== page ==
The best way to improve your time estimation skills is to practice. I suggest the following simple steps:
- Estimate how long it will take you to do something
- Time yourself doing it
- Compare your actual time with your estimate
I know of someone who does this for almost everything in his life: journey times, making meals, going shopping, everything. Whilst this sounds a little over-zealous to me, I must admit that his results speak for themselves: his estimation skills are legendary.
Wear a Watch
Do you ever ask other people what time it is? If so, is there anything you can do to remove this reliance on other people? After all, you can’t possibly be on time unless you know what time it is.
Personally, I wear a water-resistant digital because:
- It was relatively inexpensive
- It is fairly robust
- Is easy to read
- It keeps reasonably good time
- Is easy to change for BST
- Is always there when I need it
Of course, a watch is no good if you don’t have it with you, or if you don’t look at it, so I’ve developed habits to help me do so.
Put It All Together
Suppose you’re taking a taxi to the airport and that your flight leaves at 4 pm. You’ll need to be at the airport early (how early will depend on the airline – check if you aren’t sure). Let’s say 1 hour early. That means that you need to arrive at the airport at 2:45 (leaving a 25% margin). If it takes the taxi 1 hour to get to the airport (and you can phone the taxi company to check), then you’ll need to leave no later than 1:30 (again, leaving a 25% margin). That means that you’ll need the taxi to arrive at about 1:00 pm, allowing 15 minutes to get yourself and your baggage into the cab. It also leaves a little contingency in case of delays on the road. Be sure to book the taxi in advance – at least a few days – and to make sure that you’re ready to leave when the taxi arrives.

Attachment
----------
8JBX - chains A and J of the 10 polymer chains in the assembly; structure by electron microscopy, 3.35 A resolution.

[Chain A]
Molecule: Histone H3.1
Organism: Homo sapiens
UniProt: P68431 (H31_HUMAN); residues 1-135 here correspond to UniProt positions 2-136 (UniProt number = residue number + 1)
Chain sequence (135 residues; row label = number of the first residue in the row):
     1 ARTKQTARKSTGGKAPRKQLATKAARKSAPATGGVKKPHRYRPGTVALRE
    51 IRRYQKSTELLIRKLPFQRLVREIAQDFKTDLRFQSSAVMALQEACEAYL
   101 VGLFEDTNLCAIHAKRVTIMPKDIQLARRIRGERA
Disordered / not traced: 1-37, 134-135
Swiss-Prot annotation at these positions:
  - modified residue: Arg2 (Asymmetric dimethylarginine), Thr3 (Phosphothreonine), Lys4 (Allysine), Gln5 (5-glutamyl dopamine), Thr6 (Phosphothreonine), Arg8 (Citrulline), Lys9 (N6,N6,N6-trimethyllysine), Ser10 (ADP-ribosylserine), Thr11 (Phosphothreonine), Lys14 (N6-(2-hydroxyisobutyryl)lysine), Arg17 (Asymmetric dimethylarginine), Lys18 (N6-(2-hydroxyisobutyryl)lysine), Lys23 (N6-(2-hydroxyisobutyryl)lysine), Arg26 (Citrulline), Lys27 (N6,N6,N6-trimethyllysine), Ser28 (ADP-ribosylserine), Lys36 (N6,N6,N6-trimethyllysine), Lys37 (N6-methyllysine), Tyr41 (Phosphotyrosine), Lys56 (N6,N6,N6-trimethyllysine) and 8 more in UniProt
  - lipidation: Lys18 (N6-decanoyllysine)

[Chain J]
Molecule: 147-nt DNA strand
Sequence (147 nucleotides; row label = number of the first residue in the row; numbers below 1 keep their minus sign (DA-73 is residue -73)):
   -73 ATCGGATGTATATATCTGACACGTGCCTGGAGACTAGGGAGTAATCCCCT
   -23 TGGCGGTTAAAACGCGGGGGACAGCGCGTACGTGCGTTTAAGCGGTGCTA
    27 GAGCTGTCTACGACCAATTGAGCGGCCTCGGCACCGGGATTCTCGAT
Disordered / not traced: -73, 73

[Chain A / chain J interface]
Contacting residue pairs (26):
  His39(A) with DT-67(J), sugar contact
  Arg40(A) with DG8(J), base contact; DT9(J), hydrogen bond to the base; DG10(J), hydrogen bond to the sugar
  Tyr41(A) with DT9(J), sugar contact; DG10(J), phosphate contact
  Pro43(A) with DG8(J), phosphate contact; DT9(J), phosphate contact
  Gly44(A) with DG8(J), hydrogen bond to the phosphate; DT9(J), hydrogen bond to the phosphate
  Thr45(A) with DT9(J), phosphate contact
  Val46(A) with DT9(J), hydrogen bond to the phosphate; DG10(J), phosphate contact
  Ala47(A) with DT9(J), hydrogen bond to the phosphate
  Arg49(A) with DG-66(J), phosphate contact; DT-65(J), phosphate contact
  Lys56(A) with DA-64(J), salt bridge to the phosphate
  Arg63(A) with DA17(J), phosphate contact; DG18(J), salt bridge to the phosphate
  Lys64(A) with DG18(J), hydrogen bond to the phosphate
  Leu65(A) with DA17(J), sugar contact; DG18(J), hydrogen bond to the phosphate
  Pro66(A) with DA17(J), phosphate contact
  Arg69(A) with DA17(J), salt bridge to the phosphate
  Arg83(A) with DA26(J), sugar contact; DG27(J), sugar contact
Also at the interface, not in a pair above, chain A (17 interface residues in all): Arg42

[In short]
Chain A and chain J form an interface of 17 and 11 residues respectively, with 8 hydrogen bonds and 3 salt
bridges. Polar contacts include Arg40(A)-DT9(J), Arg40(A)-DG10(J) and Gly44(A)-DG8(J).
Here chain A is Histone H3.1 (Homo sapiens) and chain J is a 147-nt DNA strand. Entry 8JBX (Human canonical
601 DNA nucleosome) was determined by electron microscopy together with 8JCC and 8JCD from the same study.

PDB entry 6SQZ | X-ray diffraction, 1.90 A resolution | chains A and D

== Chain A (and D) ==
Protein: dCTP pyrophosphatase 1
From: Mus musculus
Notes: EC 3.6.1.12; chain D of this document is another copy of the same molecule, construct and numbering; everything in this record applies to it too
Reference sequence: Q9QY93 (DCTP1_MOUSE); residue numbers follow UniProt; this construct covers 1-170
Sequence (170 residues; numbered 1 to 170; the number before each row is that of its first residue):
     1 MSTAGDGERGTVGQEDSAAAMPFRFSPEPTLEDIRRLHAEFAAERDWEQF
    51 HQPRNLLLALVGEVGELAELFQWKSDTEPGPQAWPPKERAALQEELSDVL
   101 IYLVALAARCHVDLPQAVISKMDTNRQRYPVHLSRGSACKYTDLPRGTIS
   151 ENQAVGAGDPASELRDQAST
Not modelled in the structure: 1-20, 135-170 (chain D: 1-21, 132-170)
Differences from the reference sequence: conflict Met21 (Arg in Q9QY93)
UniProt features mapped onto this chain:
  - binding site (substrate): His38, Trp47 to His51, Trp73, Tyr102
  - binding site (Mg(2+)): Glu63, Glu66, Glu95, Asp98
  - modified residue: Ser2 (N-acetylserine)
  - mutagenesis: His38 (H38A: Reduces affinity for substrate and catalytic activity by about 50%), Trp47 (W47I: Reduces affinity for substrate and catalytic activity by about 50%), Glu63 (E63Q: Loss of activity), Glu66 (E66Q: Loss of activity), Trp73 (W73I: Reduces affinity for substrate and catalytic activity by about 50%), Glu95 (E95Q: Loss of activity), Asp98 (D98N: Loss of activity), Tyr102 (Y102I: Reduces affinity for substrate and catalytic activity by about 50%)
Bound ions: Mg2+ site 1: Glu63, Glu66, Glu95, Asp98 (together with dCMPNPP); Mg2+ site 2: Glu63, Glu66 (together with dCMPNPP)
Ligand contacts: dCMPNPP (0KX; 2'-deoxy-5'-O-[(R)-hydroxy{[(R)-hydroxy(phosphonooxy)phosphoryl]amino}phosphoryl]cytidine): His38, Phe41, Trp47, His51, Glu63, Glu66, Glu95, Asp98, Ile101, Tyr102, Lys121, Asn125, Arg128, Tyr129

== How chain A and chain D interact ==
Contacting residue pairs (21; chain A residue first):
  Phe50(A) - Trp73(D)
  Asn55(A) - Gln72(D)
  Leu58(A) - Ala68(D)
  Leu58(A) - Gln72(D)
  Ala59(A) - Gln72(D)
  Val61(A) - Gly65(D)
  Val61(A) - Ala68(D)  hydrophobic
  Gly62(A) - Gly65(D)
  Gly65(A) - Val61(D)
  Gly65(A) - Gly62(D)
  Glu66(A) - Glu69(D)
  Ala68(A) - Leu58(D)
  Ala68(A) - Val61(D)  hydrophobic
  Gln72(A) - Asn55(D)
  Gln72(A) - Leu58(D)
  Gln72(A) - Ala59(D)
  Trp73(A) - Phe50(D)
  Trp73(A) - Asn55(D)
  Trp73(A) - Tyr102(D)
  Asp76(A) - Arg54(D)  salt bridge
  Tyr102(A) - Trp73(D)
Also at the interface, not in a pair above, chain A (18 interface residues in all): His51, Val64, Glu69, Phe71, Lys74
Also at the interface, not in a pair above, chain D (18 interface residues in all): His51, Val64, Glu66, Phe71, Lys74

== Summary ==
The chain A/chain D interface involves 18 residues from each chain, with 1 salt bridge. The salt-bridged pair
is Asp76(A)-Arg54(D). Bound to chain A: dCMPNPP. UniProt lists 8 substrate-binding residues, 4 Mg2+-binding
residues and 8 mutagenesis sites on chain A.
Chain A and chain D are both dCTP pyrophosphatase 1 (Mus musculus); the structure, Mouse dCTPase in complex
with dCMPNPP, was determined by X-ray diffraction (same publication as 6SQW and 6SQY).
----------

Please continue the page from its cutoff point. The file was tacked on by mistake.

That’s it for planning and scheduling. Next time I’ll deal with some practical tips on following through on with your plans.
- Original image Wikipedia.